Kevin Sheldrake is a penetration tester and researcher who started working in the technical security field in 1997. Over the years, Kev has been a developer and system administrator of ‘secure’ systems, an infosec policy consultant, a penetration tester, a reverse engineer and an entrepreneur who founded and ran his own security consulting company. His current interests lies in tool development for better penetration testing, and he has specialised in IoT and crypto for a number of years.

He has a Masters degree, is a Chartered Engineer and, in the past, has been a CHECK Team Leader, a CISSP and held CLAS.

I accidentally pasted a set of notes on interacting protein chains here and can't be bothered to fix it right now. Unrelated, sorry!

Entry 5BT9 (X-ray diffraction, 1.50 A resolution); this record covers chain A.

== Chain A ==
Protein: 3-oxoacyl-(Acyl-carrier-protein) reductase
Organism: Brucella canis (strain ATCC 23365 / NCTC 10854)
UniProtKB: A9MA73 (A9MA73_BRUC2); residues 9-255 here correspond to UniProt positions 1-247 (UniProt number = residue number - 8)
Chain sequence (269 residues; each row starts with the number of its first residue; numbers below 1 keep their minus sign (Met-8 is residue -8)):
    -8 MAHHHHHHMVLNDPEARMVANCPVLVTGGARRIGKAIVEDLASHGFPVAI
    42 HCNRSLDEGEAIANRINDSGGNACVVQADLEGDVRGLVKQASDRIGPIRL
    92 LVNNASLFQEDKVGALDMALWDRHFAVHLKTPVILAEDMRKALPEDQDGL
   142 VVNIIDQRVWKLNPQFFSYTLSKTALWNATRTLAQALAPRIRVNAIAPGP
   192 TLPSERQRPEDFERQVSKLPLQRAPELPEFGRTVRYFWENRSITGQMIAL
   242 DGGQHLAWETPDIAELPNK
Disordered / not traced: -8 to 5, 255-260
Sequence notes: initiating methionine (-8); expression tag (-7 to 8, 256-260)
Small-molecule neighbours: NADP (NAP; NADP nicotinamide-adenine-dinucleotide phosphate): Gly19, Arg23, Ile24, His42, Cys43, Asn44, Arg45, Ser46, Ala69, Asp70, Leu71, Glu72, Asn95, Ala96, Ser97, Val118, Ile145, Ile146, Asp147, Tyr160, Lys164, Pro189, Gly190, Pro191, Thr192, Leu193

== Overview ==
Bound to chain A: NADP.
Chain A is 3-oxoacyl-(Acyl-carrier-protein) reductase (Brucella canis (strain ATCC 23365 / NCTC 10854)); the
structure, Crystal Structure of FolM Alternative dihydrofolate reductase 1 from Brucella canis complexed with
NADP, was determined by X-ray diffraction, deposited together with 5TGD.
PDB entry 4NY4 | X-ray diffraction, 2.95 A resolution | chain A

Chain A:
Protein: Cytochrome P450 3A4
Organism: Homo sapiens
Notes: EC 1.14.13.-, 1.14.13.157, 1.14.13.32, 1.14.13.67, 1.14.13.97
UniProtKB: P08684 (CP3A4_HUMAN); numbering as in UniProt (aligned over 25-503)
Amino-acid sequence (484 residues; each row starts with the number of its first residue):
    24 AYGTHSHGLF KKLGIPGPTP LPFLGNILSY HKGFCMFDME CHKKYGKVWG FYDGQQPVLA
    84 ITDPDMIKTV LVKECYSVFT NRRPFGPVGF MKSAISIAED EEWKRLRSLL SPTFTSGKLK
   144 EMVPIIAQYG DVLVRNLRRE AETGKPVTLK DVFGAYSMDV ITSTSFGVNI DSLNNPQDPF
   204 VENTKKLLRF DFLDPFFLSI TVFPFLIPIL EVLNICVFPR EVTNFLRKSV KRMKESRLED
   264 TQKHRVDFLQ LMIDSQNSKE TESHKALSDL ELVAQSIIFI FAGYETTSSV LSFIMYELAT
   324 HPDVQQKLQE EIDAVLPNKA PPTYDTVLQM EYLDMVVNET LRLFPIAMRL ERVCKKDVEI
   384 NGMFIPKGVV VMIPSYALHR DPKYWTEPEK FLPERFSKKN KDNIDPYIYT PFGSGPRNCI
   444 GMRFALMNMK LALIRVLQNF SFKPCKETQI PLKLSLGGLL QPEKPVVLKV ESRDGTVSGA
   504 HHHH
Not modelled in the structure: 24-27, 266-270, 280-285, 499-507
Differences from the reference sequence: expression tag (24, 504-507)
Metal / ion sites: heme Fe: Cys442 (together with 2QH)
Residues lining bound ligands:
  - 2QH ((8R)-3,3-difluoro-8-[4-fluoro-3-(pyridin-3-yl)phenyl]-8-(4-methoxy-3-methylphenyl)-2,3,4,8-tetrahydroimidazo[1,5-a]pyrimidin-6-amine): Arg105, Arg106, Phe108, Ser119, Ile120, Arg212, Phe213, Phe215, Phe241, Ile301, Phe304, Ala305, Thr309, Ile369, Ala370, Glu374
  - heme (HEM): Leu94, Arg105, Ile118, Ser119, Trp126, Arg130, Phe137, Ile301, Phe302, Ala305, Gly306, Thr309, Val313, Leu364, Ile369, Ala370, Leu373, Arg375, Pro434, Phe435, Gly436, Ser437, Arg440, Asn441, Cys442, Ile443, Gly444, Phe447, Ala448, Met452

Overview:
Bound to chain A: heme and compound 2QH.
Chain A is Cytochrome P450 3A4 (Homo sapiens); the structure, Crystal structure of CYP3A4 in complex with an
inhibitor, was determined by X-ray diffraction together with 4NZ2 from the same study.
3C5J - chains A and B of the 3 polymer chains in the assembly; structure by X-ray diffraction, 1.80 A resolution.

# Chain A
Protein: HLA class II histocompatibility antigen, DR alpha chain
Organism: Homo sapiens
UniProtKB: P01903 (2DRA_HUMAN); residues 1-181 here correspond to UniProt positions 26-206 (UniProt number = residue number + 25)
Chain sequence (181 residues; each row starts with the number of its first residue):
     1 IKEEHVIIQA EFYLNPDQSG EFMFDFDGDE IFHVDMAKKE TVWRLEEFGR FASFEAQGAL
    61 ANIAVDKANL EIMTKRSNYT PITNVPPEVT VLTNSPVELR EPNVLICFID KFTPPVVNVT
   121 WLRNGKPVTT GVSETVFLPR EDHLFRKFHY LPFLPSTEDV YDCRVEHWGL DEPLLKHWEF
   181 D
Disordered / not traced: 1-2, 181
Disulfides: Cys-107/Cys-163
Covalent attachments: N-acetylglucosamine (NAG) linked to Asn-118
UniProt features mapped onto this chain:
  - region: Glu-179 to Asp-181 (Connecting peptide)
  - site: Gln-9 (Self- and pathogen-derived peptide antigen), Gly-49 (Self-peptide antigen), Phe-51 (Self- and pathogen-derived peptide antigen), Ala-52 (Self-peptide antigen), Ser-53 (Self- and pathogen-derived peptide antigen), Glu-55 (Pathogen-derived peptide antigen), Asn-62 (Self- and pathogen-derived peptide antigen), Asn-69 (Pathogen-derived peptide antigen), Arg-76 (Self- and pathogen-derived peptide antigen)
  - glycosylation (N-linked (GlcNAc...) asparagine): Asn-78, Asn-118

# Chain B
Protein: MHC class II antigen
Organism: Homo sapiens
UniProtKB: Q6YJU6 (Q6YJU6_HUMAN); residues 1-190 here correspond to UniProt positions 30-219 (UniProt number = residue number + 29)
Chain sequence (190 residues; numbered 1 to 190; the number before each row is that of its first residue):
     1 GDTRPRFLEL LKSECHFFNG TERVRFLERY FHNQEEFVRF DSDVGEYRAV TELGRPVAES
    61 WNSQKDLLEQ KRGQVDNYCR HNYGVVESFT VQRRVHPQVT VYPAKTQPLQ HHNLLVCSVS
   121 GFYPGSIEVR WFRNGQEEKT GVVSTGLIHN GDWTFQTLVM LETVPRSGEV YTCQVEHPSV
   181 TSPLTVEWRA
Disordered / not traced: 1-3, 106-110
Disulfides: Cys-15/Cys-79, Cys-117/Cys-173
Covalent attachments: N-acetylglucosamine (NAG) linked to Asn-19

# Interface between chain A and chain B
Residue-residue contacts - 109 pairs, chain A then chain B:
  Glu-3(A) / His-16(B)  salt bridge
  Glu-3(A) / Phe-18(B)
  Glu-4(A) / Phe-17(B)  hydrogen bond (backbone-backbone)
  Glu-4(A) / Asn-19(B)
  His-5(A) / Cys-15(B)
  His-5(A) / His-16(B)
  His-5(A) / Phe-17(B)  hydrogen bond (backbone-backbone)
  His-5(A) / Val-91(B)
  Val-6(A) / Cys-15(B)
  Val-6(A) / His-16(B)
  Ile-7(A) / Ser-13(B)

Kev has presented at 44CON, Troopers, DEFCON 4420, 441452 and 441392 on RFID crypto (Cracking HiTag2 Crypto); EMF Camp, DEFCON 4420 and 441452 on hacking embedded devices (Inside our Toys); presented on building debuggers for embedded devices at Securi-Tay (Phun with Ptrace()); and also presented a lengthy take down on the use of NLP in Social Engineering at DEFCON 4420 (Social Engineering LIES!). He has also presented regularly at his employer’s internal security conference, winning best talk in 2014 for ‘Embedded Nonsense’, a talk about hacking an IoT device and reversing its crypto, which he subsequently presented at Cyber Security Challenge.